Thank you for your fine contribution to the Reformed witness with The Standard Bearer. I appreciate the diversity that there is even within the Reformed faith. Because of the diversity we often take exception to that which we read. I believe that the answer to “May the Deserted Believer Remarry?” (April 15, 1989) missed the mark. The thrust of the article was that although the deserted believer may not be in bondage to the one who deserted him/her, he is still bound to such a person. In other words he/she is not free to divorce or to remarry.
It is true that the word used in I Corinthians 7:15 (douloo) is the stronger word indicating bondage or slavery. It comes from the same root word for slave (doulos). But that does not exclude the idea that a deserted believer is set free from the bonds or bondage of marriage. In fact the immediate context dictates such a view. In the verses just prior, Paul counsels his readers that, in a marriage situation, if an unbelieving partner is willing to live with the believing partner then the believer must not divorce his/her spouse. Then verse 15 begins with the word “but.” In other words, “In contrast” to this situation where the partner should not divorce his mate, now when the believer has been deserted, divorce is a possibility, in order that he/she may not be under bondage.
This also happens to be the viewpoint of John Calvin in his commentary of I Corinthians. Speaking of this verse he says, “This is the second department of his statement, in which he sets at liberty a believing husband, who is prepared to dwell with an unbelieving wife, but is rejected by her . . .” No doubt the authors of the Westminster Confession of Faith were influenced by John Calvin’s statement.
So although there may be some room for diversity of interpretations on this passage, considering the context and the solid exegesis of the past it seems likely that Paul is setting at liberty (as Calvin says) the believing partner. This would mean that the believer is free to remarry or else he would not have been truly set at liberty.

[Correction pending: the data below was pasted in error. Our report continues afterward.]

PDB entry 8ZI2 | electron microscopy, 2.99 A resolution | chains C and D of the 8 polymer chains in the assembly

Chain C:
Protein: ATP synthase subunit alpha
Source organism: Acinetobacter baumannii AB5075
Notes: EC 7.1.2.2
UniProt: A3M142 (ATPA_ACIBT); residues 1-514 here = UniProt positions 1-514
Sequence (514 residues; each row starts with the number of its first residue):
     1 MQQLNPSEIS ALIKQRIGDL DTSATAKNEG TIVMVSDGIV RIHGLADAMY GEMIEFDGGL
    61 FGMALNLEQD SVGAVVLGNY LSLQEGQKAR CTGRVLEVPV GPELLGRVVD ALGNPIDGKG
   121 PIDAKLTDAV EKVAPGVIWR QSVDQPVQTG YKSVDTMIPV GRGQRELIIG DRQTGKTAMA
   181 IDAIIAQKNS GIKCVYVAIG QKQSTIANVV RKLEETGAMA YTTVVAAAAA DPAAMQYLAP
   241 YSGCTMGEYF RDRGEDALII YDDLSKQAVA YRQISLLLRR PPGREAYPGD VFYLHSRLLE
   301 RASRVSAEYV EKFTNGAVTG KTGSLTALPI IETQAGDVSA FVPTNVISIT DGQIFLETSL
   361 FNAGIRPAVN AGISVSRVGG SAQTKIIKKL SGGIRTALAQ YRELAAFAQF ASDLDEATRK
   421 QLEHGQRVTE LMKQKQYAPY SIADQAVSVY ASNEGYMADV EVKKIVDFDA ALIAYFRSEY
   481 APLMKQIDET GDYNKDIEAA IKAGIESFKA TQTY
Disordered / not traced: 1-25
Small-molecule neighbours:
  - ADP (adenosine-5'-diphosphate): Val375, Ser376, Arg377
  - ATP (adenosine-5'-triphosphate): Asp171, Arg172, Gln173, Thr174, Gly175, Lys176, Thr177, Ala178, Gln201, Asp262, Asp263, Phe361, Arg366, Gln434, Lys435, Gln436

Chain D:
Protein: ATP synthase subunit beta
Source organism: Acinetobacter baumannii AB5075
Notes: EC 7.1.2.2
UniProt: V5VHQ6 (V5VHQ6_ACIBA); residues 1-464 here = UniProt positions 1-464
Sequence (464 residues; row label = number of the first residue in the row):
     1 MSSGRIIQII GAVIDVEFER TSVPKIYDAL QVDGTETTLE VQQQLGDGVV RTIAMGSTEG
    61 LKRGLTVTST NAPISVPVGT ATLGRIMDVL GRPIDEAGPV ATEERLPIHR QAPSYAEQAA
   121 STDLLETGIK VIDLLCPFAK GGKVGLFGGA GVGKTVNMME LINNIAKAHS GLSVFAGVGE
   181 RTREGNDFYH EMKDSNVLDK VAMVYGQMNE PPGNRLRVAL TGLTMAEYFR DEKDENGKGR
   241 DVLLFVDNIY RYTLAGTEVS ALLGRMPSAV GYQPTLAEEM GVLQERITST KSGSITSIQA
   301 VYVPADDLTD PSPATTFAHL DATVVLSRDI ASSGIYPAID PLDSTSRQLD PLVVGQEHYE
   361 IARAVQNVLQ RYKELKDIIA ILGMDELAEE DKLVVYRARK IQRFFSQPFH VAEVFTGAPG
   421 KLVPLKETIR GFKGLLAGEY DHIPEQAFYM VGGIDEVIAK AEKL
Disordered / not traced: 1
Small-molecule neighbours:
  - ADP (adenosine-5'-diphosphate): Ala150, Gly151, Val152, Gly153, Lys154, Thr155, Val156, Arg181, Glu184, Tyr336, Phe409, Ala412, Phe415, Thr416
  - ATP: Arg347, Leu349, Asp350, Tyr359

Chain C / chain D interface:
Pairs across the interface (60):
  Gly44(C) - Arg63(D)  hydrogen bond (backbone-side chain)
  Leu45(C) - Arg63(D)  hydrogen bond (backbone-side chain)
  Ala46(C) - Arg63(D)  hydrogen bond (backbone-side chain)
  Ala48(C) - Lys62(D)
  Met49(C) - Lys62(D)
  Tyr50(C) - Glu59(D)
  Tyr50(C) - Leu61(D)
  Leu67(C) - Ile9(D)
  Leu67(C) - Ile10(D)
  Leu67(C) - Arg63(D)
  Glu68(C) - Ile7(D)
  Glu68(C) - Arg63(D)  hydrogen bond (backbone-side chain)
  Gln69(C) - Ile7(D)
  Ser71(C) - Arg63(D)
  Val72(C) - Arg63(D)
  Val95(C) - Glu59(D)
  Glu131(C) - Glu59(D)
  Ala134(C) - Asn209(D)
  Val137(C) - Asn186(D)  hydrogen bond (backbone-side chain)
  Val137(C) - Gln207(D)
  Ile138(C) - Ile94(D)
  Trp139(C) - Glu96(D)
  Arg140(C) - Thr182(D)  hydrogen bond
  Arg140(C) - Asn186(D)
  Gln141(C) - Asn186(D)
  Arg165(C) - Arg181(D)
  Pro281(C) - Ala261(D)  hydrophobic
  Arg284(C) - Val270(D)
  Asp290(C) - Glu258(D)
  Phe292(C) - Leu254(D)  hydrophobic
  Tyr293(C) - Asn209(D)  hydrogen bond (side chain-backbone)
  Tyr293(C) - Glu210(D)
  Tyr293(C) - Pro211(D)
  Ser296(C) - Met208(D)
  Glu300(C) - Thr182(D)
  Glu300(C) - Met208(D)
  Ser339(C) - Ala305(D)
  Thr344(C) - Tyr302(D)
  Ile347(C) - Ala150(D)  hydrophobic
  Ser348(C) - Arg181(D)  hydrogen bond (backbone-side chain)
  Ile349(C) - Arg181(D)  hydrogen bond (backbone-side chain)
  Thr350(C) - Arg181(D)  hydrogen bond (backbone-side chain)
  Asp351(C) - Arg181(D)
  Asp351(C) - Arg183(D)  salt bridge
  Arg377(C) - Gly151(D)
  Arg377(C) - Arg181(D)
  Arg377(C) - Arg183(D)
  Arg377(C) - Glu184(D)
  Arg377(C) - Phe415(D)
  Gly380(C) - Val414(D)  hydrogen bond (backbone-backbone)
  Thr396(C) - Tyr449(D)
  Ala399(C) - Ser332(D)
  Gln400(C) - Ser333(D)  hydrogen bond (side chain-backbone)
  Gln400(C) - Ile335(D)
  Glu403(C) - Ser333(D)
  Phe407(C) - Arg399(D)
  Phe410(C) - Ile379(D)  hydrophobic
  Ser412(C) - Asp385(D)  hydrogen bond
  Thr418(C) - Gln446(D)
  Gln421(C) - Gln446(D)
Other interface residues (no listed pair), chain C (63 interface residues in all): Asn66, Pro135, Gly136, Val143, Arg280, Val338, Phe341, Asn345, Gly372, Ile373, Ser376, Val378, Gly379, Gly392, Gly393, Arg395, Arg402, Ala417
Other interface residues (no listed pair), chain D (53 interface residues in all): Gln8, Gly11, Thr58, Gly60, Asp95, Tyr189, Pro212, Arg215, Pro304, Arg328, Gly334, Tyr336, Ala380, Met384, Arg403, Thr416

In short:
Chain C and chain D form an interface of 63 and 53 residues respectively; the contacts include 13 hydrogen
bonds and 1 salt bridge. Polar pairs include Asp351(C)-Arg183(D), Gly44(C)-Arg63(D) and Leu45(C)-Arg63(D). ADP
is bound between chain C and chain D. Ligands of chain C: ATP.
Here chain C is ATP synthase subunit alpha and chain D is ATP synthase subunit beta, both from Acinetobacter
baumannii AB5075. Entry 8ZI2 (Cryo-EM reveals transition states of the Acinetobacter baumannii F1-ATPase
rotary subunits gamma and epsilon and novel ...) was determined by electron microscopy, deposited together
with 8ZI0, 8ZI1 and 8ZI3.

(Rev.) Roger Gelwicks
Ft. Wayne, IN
I Corinthians 7:15 reads: “But if the unbelieving depart, let him depart. A brother or a sister is not under bondage in such cases: but God hath called us to peace.”
The words, “is not under bondage,” do not describe, and cannot describe, the marriage-bond, as though the apostle wrote that the deserted believer is no longer married. Marriage is not “bondage” (slavery). Marriage is a “bond” (connection). What the words, “is not under bondage,” do refer to, I explained in the April 15, 1989 issue of The SB, and will not repeat here.
That Paul is not giving the deserted believer a right to divorce his or her mate is also evident from the fact that no action on the part of the believer is either stated or alluded to. The believer takes no action whatever. He merely “lets the unbeliever depart.”
The interpretation that finds a ground for remarriage in I Corinthians 7:15 is contradicted by verse 39 of the same chapter, “The wife is bound by the law as long as her husband liveth; but if her husband be dead, she is at liberty to be married to whom she will . . . .” The deserting mate is not dead. Therefore, the believer is still bound to her husband. She is not at liberty to remarry.
The interpretation that finds a ground for divorce in the text is contradicted by Matthew 5:32: “whosoever shall put away his wife, saving for the cause of fornication, causeth her to commit adultery . . . .” There is one ground, and one only, for Biblical divorce: fornication.
Scripture’s clear teaching that marriage is a life-long, unbreakable bond compels us, regretfully, to differ with Calvin on the matter of the right of remarriage while the original mate yet lives.
The scandalous prevalence of divorce and remarriage in Protestant churches in our day—destructive of covenant homes and children, shameful before a watching world, and dishonoring to God—is additional motivation to maintain the Biblical norm, without compromise.